ARREST OF ARRESTING JUDGMENT (a) In General. The On the defendant's motion or on its own, the court on motion of a defendant shall must arrest judgment if:
(1) the indictment, information, or complaint does not charge an offense; or
if the court was without does not have jurisdiction of the charged offense charged.
(b) Time to File. The
motion in defendant must move to arrest of judgment shall be made within seven 10 days after verdict or finding of guilty, or after a plea of guilty, or within such a further time as the court may fix set during the seven 10-day period.
Rule 34 was amended, effective_________________________.
Rule 34 is an adaption of Fed.R.Crim.P. 34, and differs only to the extent that it includes the
"complaint " as a charging document. The Rule follows existing law (N.D.C.C. ch. 29-25 (Motion in Arrest of Judgment.)) with the exception that it rule recognizes only two grounds for a motion in arrest of judgment: (1) that the indictment, information, or complaint does not charge an offense; and (2) that the court is without jurisdiction of the offense charged. These grounds are among the nonwaivable defenses referred to in N.D.R.Crim.P. Rule 12(b)(2). The distinction is that under this Rule the motion is made after determination of guilt, while under N.D.R.Crim.P. 12(b)(2) the motion can be made at any time during the pendency of the proceeding.
An attack on the sufficiency of the evidence should be by motion for acquittal under
N.D.R.Crim.P. Rule 29; a claim of errors at the trial should be made by motion for a new trial under N.D.R.Crim.P. Rule 33; and defects of form in the indictment, information, or complaint must be raised before trial by motion under N.D.R.Crim.P. Rule 12. The words "on motion of a defendant" are added to make clear that the court may act only pursuant to a timely motion by the defendant. (See 8A Moore's Federal Practice, p. 34-1 (Cipes, 2d Ed. 1972) and 18 U.S.C.A., Federal Rules of Criminal Procedure; Rule 33, 1966 Committee Note.)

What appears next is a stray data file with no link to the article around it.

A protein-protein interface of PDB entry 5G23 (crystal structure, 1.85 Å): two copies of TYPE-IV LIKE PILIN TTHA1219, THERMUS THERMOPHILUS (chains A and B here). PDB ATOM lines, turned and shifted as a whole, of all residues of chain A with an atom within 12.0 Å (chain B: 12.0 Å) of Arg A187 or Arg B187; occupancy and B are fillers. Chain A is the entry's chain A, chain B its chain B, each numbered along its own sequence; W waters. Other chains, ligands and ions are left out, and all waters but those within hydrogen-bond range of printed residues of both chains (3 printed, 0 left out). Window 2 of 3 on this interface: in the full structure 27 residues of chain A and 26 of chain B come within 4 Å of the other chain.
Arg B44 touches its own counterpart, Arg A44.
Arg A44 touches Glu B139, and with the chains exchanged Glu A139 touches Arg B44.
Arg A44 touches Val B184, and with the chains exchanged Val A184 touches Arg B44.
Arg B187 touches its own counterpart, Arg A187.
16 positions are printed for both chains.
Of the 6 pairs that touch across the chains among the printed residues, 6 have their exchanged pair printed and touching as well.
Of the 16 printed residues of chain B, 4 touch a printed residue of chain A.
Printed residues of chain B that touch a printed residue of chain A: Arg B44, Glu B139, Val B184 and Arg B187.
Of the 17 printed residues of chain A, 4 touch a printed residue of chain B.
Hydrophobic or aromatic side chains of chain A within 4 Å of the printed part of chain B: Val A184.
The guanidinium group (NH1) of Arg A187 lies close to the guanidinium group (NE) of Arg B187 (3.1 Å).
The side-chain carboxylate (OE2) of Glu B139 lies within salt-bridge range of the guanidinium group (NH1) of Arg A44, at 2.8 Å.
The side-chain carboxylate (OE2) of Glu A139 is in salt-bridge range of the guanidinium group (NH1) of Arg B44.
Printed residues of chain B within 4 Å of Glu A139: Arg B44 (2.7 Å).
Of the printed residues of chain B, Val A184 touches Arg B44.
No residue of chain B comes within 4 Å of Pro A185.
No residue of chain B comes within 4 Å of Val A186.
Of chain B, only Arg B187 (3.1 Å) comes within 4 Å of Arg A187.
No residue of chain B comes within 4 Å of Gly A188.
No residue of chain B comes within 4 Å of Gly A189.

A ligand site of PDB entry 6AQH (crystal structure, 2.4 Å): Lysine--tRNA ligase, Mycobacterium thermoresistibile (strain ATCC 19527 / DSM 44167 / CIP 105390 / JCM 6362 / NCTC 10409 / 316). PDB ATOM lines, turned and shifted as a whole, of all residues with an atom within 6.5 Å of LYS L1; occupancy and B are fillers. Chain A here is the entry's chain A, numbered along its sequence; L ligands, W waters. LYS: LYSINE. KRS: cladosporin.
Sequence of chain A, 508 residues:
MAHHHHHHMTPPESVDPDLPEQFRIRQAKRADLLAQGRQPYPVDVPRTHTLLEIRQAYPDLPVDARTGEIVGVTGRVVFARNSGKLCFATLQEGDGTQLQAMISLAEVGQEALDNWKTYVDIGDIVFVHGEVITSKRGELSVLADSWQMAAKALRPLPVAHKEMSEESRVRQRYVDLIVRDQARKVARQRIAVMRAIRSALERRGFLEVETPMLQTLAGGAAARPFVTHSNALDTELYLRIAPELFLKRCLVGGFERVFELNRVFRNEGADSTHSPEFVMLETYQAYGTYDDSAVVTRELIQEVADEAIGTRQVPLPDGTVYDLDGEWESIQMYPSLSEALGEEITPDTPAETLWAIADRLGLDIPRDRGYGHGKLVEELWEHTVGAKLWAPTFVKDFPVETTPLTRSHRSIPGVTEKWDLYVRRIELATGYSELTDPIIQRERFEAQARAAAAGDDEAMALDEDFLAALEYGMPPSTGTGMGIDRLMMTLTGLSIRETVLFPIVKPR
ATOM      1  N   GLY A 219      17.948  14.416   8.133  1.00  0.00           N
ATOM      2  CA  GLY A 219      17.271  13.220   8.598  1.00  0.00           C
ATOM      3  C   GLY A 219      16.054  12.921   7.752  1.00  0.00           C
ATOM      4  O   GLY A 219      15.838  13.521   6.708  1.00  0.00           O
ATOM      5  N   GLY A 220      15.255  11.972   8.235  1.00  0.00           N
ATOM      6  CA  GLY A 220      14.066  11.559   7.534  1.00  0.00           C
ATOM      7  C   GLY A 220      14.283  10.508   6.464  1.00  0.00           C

A motion for arrest of judgment should ordinarily be made in writing
(see N.D.R.Crim.P. 47 and Explanatory Note) and served upon the parties and filed (see N.D.R.Crim.P. 49 and Explanatory Note). The grounds for the motion may be are stated in the language of the Rule rule.
Rule 34 was amended, effective ______________, in response to the December 1, 2002, revision of the Federal Rules of Criminal Procedure. The language and organization of the rule were changed to make the rule more easily understood and to make style and terminology consistent throughout the rules.
SOURCES: Joint Procedure Committee Minutes of January 27-28, 2005, pages _____; April 24-26, 1973, page 13; December 11-15, 1972, pages 19-20; September 26-27, 1968, pages 17-18;
18 U.S.C.A., Fed.R.Crim.P. 34 , page 113; Wright, Federal Practice and Procedure: Criminal, §§ 571-574 (1969); 8A Moore's Federal Practice, Chapter 34 (Cipes, 2d Ed. 1971); Barron, Federal Practice and Procedure: Criminal, § § 2291-2293 (1951).
SUPERSEDED: N.D.C.C. §§ 29-25-01, 29-25-02, 29-25-03, 29-25-04.
CONSIDERED: N.D.C.C. §§ 29-25-05, 29-25-06.
CROSS REFERENCE: N.D.R.Crim.P. 12 (Pleadings and Motions Before Trial; Defenses and Objections); N.D.R.Crim.P. 29 (Motion for Judgment of Acquittal); N.D.R.Crim.P. 33 (New Trial); N.D.R.Crim.P. 47 (Motions); N.D.R.Crim.P. 49 (Service and Filing of Papers).